This was a dilemma that I had not considered when I undertook research at Heriot Watt University and the University of Salford (2006-2012) in response to the work of Hamilton – the FM response. Then, as a healthy forty-something I was somewhat blinkered, thinking solely about the able-bodied workforce. Now, as fate would have it, I’m no longer able to address the questions raised by Hamilton’s work. I have been forced to retire from research. But I have had more than enough time since to consider the implications for disabled users as I have become one myself. In fact, I’ve been able to observe immobility at its various stages.
Often the disabled community are seen as the adversary to the facilities manager: ‘you can’t do that because…’ I think in this case, looking at this dilemma, we all share a common purpose. We all want to stay healthy: none more so than a disabled person learning to salvage what health they have. One key misconception is that disabled people need to remain seated. This is not always the case. Indeed, in order to stay healthy, every opportunity is taken by those that can, to readjust, stand upright or if possible, to walk a little. Again, the insidious effect of remaining seated is just as harmful to disabled people as it is to healthy individuals. So protracted meetings around the boardroom table may not be in the interest of disabled or healthy people alike. Problems of circulation, sores, digestion and urinary infection accompany the sedentary habit for many wheelchair-bound workers. Even they need an excuse to get moving.
So the challenge is there. What is the response of the workplace designer or facilities manager? Are they waiting for legislation before their obligations become apparent? Accessibility cannot be used as an excuse for inertia. The scientific evidence is mounting and organisations will have to address the health implications of sedentary working.
Let’s go back to my scenario at the beginning: a Town Hall event arranged by the facilities manager. I was able to access the building, to access the passing canapés and access the disabled toilets. What I wasn’t able to access was the thoughts and camaraderie of other attendees. The most important form of accessibility was lacking. How does the facilities manager open this virtual door? How can scenography be used to overcome this disparity?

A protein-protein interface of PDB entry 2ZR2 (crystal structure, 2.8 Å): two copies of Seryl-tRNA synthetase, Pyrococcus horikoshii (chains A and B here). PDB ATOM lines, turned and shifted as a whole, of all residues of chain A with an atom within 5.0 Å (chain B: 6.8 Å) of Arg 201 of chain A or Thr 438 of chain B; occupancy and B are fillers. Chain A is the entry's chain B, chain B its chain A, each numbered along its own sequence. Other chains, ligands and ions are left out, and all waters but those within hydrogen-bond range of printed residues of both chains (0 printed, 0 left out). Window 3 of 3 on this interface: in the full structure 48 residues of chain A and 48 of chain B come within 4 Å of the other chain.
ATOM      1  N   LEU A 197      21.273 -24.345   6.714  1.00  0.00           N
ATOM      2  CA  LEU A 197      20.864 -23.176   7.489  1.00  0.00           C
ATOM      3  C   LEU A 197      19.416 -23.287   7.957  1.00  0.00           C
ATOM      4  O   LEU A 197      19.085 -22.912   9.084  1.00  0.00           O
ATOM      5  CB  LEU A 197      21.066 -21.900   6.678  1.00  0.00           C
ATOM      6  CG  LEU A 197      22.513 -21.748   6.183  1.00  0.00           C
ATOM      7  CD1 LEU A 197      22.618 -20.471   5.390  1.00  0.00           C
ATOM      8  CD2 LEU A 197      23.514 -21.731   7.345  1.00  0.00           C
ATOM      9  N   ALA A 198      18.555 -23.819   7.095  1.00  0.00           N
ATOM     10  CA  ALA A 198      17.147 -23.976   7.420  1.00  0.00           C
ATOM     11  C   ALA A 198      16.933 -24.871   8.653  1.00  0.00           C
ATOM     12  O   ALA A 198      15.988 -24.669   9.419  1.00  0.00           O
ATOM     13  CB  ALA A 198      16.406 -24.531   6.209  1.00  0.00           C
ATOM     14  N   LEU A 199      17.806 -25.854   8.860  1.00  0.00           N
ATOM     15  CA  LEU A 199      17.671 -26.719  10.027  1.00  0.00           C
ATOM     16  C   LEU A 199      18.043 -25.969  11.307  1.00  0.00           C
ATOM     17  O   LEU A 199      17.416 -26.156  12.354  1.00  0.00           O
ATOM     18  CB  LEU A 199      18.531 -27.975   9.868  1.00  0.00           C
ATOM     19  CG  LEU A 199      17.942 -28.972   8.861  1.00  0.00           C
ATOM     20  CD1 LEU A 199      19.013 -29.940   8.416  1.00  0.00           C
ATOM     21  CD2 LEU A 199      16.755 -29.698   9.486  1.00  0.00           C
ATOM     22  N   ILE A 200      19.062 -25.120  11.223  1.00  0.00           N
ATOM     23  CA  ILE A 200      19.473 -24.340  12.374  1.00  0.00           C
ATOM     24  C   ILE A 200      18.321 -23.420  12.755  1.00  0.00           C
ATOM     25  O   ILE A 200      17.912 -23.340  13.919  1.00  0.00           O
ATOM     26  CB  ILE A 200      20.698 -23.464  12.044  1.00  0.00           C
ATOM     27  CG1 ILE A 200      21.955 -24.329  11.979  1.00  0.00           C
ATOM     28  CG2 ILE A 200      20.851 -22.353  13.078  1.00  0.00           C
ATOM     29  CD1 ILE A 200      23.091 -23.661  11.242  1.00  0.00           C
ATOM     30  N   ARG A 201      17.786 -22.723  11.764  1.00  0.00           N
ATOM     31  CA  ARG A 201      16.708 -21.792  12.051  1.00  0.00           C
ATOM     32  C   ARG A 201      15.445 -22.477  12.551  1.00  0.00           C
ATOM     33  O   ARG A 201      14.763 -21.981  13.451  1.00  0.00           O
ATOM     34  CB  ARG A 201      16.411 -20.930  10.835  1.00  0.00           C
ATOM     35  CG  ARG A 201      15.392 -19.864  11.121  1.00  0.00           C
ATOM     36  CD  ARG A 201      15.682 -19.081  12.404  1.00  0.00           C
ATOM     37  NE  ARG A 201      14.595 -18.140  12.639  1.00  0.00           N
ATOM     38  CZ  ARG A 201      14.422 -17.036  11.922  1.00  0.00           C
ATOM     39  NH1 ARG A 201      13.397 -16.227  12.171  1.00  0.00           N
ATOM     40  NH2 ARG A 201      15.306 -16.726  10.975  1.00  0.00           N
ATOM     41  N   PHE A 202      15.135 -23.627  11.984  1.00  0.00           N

Disability is not just about immobility. Hearing and visual impairment affect many to varying degrees. With the ageing workforce this will only increase. Having had the misfortune to experience both during moments of stress (optical neuritis and auditory processing disorder) I can empathise with sufferers of these ‘hidden’ disabilities. Disabling environments with complex auditory or visual cues only make the conditions worse. Unfortunately it seems that many schemes for ‘offices of the future’ are founded on the idea of novelty and serendipity. Knowledge workers increasingly rely on interaction in the workplace. Fruitful interactions involve breaking down organisational silos – maximising the possibility of chance encounters.
But the office of the future will not exclusively be populated by ‘bright-eyed and bushy tailed’ twentysomethings. The office population will be diverse in terms of age and disability. So why do all the architectural magazines show photographs of interiors populated by young executives? Just look at the photographs in this blog – where does the wheelchair user fit in all of this? The true office of the future will accommodate the silver generation as well. Facilities managers will have to address the triumvirate of health, novelty and accessibility. These are indeed ‘exciting times ‘for the office designer. The pursuit of a non-sedentary work environment also works in the interests of disabled people. Remaining static is bad news – so let’s explore an inclusive solution to problem.